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To attempt to review the Ozrics is like trying explain an aural rainbow to a deaf man. I approach cautiously for I hold this group on a pinnacle of splendored respect. As the day I had to review John McLaughlin and The Mahavishnu Orchestra’s remastered re-releases, so too I am timid to tread such hallowed grounds of instrumental magic and total ear pleasure.
Here I go . . . beware my bias.
For many years I held off on buying a CD player, happy with my awesome turntable and high-end cassette deck – then I sampled an Ozric Tentacles CD. I was riveted in place, delighted, enthralled, blissed out, spinal chill factor was off the scale – and that was just the first 5 minutes into the CD! I of course snapped that puppy up and wondered why I had never heard of these guys. I knew of about every eclectic, proggy, fusion, art rock, off-beat psychedelic, thing ever recorded and here in my hands was a perfect blending of all that and kickin’ jammin’ out the wazoo!
Well after many years of buying and collecting Ozric goodies, I had completely given up on their former label ever sending any promos as they never replied to many requests. Oh well. And then Ed and the guys got wise and formed Stretchy Records to do it the way they wanted it done, if you catch my drift. And in 2001, promos arrived with even a T-shirt I proudly wear.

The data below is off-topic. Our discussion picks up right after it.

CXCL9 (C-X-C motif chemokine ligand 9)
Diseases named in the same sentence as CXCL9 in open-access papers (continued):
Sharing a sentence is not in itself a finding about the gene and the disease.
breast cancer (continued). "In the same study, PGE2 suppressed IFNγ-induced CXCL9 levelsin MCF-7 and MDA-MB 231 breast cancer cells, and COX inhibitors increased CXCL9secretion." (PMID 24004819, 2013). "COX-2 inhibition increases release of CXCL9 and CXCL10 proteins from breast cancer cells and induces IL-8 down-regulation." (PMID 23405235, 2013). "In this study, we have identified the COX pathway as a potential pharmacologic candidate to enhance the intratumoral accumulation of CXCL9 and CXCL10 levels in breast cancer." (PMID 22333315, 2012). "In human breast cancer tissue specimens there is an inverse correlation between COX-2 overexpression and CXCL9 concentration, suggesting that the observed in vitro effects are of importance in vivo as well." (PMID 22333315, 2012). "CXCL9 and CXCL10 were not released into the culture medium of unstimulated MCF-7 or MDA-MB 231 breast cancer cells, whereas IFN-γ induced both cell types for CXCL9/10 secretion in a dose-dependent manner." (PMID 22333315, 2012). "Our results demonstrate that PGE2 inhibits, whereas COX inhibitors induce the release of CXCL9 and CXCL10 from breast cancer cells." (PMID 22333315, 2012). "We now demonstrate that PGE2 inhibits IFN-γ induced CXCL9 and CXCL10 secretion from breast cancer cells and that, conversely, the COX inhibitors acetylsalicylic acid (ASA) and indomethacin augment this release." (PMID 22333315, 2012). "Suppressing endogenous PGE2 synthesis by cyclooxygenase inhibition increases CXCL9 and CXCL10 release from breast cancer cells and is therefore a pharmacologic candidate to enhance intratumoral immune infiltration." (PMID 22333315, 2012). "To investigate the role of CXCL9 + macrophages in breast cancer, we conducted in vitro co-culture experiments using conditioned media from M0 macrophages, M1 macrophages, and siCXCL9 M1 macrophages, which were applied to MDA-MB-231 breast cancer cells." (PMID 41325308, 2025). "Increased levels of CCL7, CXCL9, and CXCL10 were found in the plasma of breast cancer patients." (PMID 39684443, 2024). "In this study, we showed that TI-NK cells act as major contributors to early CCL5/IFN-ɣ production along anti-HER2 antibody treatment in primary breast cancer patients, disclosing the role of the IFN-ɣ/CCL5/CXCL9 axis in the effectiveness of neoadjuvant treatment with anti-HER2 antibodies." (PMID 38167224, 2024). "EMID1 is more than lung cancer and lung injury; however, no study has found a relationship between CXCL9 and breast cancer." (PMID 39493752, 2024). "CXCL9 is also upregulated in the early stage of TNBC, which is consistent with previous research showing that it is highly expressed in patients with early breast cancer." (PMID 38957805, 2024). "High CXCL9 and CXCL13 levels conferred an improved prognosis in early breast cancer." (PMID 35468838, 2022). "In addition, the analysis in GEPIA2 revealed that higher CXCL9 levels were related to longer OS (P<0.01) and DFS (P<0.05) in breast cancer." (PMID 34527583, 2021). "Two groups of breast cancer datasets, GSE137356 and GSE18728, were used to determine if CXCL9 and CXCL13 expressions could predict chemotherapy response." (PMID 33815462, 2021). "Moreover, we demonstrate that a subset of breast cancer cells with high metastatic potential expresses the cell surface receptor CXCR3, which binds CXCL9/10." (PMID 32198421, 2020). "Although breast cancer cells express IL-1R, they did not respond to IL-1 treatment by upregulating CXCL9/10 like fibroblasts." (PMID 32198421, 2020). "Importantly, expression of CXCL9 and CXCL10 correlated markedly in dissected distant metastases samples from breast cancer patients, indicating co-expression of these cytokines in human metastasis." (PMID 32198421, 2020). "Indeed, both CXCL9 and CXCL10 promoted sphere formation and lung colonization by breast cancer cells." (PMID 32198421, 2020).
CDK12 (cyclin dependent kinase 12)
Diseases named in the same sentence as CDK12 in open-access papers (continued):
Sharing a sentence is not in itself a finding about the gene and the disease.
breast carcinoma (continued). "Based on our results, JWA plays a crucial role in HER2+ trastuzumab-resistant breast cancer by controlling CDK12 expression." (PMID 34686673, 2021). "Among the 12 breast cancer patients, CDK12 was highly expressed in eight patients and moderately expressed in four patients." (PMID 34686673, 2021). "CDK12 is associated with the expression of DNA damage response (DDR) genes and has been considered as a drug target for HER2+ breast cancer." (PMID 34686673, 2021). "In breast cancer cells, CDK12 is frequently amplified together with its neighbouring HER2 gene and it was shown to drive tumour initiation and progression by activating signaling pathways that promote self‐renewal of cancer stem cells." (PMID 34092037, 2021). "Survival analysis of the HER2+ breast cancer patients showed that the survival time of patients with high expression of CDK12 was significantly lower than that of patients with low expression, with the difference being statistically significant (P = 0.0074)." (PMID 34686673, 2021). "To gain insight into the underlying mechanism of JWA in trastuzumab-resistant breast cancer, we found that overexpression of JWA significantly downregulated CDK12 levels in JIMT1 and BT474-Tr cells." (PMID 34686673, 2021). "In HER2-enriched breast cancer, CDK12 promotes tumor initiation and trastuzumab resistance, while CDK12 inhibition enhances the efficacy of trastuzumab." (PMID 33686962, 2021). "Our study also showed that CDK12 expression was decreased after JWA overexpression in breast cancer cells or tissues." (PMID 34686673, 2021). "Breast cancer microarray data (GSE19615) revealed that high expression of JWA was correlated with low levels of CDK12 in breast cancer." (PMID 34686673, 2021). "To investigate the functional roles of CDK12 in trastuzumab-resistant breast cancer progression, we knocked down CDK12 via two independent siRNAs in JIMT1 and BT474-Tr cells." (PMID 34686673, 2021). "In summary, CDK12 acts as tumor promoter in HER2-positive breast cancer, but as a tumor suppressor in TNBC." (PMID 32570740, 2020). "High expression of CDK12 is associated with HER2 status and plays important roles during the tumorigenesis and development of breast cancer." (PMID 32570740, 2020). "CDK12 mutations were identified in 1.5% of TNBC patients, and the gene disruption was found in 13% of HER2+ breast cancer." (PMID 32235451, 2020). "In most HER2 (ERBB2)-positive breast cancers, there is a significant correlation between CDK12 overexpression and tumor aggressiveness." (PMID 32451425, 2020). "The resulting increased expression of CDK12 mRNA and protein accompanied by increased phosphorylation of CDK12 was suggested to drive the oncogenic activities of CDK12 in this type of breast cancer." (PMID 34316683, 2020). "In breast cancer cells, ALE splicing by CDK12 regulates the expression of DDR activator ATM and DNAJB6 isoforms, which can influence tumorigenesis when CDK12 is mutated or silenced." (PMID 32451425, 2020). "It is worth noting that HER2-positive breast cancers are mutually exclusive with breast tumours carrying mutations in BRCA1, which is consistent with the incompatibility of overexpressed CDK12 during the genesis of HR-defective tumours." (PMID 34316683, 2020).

What do these guys sound like? Imagine endless swirling jams of synths vs. guitars with wild bass lines meshed with drumming of sheer madness. Did I mention mesmer-flute? You may feel reggae has crashed into spacerock and then progressive rock spaced out fusion riffs explode! These instrumental masterpieces flow track to track like wizards battling across chasms of rainbow-hued rocks, dripping with myriads of tone and modal colorings. Their music takes you through ethnic flavors and distant lands’ rituals of song and scales eclectic. The Ozrics will mystify and confuse many normal-neuroned listeners but for those of us ready to trip out and get off in the songs of absolute coolness with some beatz you can actually dance to – I heartily recommend, totally adore this band’s groove and daring flights into 100% strange beautiful. “Go Ed, go! You are one wild dude!”
Personnel: (As stated informally in liner notes) Ed is guitars, synths, tendril manipulations . . . Seaweed is synths, whoopz, fizzles . . . Zia is basses and snapiness . . . John is flutes & twirlings . . . Rad is drum pounding
I love jazz because anything is possible; it has few rules and the best jazz breaks those ones. I prefer free improv because it doesn't really have any rules at all.
I was first exposed to jazz in my teens (in the late sixties).
The first jazz record I bought was Filles de Kilimanjaro by Miles Davis, shortly followed by Extrapolation by John McLaughlin.
My advice to new listeners is to listen as widely as possible and not to make snap judgments--stick with it.